### sophiecentaur

It's a bit of a dilemma but I have a lone crusade to discourage beginners from trying to apply 'The Hydrogen" atom to every explanation that involves QM.

8. Nov 8, 2016

### ZapperZ

Staff Emeritus
Are you sure? When you solve the Bloch wavefunction, for example, can you show me where these "densely packed" states are in the solution?

Coming back to the OP, we get this type of question quite often on this forum. I strongly suggest looking up the physics involved in the UV-VIS spectroscopy. This is the technique that measures the spectrum of the reflectance and transmission of light through a material. A lot of information about the molecular vibration and even lattice vibrations can be obtained from this type of experiment.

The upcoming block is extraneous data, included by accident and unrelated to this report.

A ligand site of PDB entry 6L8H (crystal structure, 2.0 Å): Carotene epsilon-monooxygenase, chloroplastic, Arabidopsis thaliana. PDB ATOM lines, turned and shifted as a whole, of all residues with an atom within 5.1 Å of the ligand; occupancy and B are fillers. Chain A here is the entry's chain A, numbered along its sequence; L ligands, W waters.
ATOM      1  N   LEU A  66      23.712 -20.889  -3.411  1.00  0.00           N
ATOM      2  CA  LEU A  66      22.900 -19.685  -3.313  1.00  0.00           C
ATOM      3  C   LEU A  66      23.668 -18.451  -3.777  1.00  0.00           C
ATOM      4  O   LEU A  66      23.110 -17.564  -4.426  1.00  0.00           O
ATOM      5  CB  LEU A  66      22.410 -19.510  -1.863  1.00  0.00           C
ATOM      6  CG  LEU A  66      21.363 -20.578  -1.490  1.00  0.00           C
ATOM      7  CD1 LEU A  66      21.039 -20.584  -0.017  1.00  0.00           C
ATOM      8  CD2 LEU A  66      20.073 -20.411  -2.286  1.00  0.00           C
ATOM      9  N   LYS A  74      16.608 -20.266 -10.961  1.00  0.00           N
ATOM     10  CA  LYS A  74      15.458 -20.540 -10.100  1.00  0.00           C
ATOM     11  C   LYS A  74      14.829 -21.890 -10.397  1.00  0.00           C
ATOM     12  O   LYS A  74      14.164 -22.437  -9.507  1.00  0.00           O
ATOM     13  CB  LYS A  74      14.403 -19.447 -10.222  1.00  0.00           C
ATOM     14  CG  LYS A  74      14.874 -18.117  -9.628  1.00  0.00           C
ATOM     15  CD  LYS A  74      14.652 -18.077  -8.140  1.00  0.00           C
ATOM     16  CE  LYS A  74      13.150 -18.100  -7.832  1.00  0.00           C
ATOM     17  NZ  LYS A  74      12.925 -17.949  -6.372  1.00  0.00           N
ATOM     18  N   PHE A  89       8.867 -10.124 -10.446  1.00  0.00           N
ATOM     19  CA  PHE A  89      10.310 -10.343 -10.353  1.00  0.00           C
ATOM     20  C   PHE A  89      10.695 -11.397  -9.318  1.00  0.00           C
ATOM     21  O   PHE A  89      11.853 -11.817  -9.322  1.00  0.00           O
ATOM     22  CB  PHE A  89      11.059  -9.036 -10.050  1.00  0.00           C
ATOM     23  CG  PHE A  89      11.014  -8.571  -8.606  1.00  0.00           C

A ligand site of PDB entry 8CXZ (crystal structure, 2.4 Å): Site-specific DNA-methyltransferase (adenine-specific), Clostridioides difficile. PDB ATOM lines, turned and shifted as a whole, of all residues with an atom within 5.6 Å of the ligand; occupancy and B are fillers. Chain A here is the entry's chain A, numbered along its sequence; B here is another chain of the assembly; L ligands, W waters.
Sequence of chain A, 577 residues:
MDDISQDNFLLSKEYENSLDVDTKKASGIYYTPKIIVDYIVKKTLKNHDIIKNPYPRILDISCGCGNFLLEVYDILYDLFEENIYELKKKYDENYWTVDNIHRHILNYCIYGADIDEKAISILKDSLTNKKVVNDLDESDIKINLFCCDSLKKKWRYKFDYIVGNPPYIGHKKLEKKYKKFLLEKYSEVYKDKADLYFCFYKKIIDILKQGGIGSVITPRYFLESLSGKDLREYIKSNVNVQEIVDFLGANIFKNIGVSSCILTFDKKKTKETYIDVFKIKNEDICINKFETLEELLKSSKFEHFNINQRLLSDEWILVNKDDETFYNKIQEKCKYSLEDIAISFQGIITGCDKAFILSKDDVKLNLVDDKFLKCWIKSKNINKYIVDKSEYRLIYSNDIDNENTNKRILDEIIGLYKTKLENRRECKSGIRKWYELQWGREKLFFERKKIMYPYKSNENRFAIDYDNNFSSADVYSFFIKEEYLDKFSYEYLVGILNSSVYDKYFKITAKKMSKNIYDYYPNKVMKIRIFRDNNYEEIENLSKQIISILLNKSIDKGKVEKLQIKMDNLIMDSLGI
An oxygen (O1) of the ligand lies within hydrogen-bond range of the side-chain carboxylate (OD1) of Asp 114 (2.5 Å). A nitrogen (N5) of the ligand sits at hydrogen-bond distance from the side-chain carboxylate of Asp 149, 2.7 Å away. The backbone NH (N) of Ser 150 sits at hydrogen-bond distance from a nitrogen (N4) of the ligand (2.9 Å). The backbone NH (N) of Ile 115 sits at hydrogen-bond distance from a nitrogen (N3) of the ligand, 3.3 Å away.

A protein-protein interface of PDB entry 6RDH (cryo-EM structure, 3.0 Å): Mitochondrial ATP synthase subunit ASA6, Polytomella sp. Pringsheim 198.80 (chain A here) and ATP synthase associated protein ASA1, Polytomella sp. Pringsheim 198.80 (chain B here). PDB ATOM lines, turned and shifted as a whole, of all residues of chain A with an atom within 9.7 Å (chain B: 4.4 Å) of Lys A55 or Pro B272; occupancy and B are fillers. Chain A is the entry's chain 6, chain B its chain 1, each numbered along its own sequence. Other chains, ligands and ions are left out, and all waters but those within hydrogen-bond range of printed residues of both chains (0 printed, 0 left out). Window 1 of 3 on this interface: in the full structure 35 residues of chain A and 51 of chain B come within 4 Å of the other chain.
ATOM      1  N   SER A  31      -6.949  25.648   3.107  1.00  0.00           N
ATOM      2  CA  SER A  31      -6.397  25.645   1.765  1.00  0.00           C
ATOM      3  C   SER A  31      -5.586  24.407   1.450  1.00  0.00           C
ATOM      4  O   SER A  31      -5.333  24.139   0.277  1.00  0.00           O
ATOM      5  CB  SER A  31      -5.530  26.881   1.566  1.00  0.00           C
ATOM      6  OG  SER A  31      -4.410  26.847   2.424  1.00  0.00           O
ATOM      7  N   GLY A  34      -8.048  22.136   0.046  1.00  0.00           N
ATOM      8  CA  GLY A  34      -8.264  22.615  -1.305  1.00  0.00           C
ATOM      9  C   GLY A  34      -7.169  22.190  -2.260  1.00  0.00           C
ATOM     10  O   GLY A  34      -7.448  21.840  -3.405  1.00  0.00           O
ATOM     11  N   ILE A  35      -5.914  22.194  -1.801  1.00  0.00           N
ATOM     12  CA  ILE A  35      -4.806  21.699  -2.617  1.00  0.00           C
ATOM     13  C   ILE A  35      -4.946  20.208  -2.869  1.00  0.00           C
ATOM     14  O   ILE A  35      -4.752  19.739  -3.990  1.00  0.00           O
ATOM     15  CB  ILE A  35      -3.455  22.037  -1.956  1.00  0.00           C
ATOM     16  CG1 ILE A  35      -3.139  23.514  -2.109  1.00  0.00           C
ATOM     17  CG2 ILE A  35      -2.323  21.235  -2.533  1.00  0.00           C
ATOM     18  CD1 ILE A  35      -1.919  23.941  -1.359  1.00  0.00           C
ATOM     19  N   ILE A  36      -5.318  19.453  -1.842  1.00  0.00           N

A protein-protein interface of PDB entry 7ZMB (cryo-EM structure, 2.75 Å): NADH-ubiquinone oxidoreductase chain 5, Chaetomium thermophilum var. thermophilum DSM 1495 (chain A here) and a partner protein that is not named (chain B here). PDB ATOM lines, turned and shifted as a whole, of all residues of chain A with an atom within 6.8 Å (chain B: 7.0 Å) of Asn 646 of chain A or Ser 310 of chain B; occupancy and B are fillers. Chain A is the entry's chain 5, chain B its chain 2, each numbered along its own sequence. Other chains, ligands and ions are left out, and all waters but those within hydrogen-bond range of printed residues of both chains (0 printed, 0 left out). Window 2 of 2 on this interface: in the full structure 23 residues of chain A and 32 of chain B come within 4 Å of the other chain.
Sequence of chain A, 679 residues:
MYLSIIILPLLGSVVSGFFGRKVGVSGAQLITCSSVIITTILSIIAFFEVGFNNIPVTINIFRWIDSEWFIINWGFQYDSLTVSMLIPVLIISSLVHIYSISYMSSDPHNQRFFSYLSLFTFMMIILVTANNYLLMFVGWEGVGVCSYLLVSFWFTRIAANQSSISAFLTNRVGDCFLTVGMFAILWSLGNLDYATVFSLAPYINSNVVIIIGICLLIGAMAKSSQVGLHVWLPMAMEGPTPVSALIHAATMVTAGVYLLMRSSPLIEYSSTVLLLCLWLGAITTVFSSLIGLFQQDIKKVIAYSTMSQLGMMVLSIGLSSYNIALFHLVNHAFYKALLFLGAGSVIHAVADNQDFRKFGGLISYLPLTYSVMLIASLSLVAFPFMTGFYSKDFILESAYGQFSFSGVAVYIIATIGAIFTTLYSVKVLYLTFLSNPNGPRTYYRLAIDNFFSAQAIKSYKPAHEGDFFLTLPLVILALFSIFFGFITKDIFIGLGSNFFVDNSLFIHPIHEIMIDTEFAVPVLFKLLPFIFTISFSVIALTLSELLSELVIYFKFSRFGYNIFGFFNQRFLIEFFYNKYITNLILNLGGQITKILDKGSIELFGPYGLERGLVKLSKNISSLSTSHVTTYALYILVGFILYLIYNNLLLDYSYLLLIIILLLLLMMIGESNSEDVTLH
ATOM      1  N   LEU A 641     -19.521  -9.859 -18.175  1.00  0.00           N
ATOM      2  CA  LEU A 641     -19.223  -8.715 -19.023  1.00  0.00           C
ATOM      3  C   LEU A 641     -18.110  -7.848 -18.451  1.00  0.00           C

Zz.

9. Nov 8, 2016

### Cutter Ketch

Yes, quite sure. Here are several arguments.
First, it is required by the Pauli exclusion principle for fermions. Second, you can picture it by construction: bring two atoms together and the outer shells hybridized to make 2 discrete orbitals. Bring another in and the orbitals hybridize further to six orbitals, etc, etc. Third: the approximation of continuity is stated in every band derivation I've ever seen. There is some statement to the effect "if we take the lattice to be infinite the density of states can be treated as continuous" or similar. I'm old and I've lost my old textbooks, so I'm reduced to pointing at Wikipedia articles which aren't quite as trustworthy, but to the degree you can believe it see this article:

https://en.m.wikipedia.org/wiki/Electronic_band_structure

10. Nov 8, 2016

### sophiecentaur

It is a logical conclusion if you approach the situation from a simple gas via increased pressure (line spreading and Pauli Exclusion). So maybe the Bloch and Schroedinger equations are a bit mutually exclusive at some point?